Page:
Actually, I do wish I’d had more time there but on a different day. Cincinnati is home to the National Underground Railroad Freedom Center which I did see but only from the outside. It’s closed on Sundays which is when I happened to be passing through. I hadn’t really thought about the city's strategic location just across the Ohio River from Kentucky (well, except for the airport which is in Kentucky) but Cincinnati was an important part of the Underground Railroad. Next trip I’ll do the whole museum thing, whenever that happens.
What with the center being near the river and all, there are some bridges nearby. I think the most famous is probably this one:
If you notice a resemblance to the Brooklyn Bridge, good eye! Both were designed by Roebling; this one actually bears his name. I walked about halfway across. It would’ve been fun to walk the whole things but I had a few reasons for not bothering: it was hot out, the pedestrian walkway was pretty deserted (as was most of downtown), and there were other things to do.
Cincinnati apparently has a great art museum. It seemed a little tough to actually get there so I didn’t go. Again, next trip. I did go to the Taft Museum, a smaller museum downtown in the former home of some people who were sort of related to the president somehow. I'm trying a new thing where if I don't remember the facts, I either make them up or leave them out. Less work and I'm more inclined to finish posts in a timely manner. Hence the lack of Taft Family Tree.
After all that bridge and museum activity, I was ready for dinner. As you may not know and I sure didn’t, Cincinnati’s famous and perhaps favorite city dish is chili. Their chili is not chili as I know it: thicker than soup, made with beans. Chili in Cincinnati is basically meat and spices served over spaghetti (yes, you read that right). I’m okay with rice, in a bowl with a few crackers is fine, I’ve even done chili on a jacket potato in England. But spaghetti? That just seems weird. I noticed it also typically has cheese which I’ll concede is fairly normal in my world though not for me. I've read that there's also some ordering system with numbers corresponding to stuff in or on the chili... it's a thing, let's just go with it.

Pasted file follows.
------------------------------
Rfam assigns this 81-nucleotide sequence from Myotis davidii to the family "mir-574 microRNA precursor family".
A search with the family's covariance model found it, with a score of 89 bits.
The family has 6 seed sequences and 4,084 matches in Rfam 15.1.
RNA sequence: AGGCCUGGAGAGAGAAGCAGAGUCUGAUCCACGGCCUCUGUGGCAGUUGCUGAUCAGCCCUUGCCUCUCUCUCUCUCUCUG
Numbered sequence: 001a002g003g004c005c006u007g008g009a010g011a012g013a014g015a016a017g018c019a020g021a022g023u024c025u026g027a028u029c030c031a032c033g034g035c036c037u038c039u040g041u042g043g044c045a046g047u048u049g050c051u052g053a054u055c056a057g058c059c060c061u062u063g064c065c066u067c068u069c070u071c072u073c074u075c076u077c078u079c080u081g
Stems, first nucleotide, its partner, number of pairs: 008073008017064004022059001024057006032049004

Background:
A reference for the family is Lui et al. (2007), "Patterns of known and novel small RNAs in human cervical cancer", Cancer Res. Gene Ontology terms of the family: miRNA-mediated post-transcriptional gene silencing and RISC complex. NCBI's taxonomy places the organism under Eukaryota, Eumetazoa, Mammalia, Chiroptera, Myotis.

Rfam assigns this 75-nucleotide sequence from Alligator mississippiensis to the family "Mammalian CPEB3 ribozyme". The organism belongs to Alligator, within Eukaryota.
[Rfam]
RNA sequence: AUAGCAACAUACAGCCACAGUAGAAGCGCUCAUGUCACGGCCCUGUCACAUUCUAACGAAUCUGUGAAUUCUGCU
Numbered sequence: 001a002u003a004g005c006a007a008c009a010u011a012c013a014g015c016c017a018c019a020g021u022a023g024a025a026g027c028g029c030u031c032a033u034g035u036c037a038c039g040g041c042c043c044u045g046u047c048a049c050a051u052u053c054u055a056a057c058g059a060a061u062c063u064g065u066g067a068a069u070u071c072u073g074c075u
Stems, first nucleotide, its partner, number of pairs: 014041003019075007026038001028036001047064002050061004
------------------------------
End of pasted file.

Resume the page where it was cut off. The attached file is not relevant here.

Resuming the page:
Anyway, I figured there was no harm in trying the stuff. Thus began a scavenger hunt across the city of Cincinnati for an open chili restaurant. These days, chain restaurants are a pretty common thing. According to my Don’t Die Before You’ve Done This book, there are a few big chili places: I knew about Skyline and Gold Star. The book neglected to mention that Skylines tend to be closed on Sundays. I saw two, maybe three downtown, totally closed. By then I was on a mission. Aided only by my GPS, I traversed the city in search of an open chili restaurant.
Miles later, I almost literally stumbled across a Gold Star in a run-down strip mall. What the hell? I thought, and headed inside. I ordered chili "two ways" which is basically meat/sauce and spaghetti. I have to admit, I wasn't terribly impressed. Not my thing though the pictures looked delicious.
The waitress was really surprised to hear I was from New York; she didn't hear an accent and I decided it wouldn't be polite to tell her I could hear hers. I got similar reactions all over the country, actually, along with the New York=New York City thing. I always enjoyed hearing "Where in New York?" over "Say something New York! (and what I really want to hear is fuggedaboutit)".
As far as Louisville is concerned, I really didn’t see that much of it. I unfortunately got there kind of late on a Sunday when things tended to be closed. I’ve heard tell of a great museum there but of course didn’t see it. I did get to see a large, wax Colonel Sanders but I couldn’t get too close. Sadly, because that thing was awesome. That dude’s everywhere in Louisville. I also got to see the giant Louisville Slugger (that’s a baseball bat for the unaware) outside their factory.
Through a window hence the sucky quality
I found downtown Louisville very pretty with interesting architecture and lots of flowers. It wasn’t very crowded though, and as it was getting late, I didn’t really linger. Instead, I continued to Indiana where I stopped for the night just a few miles from Santa Claus.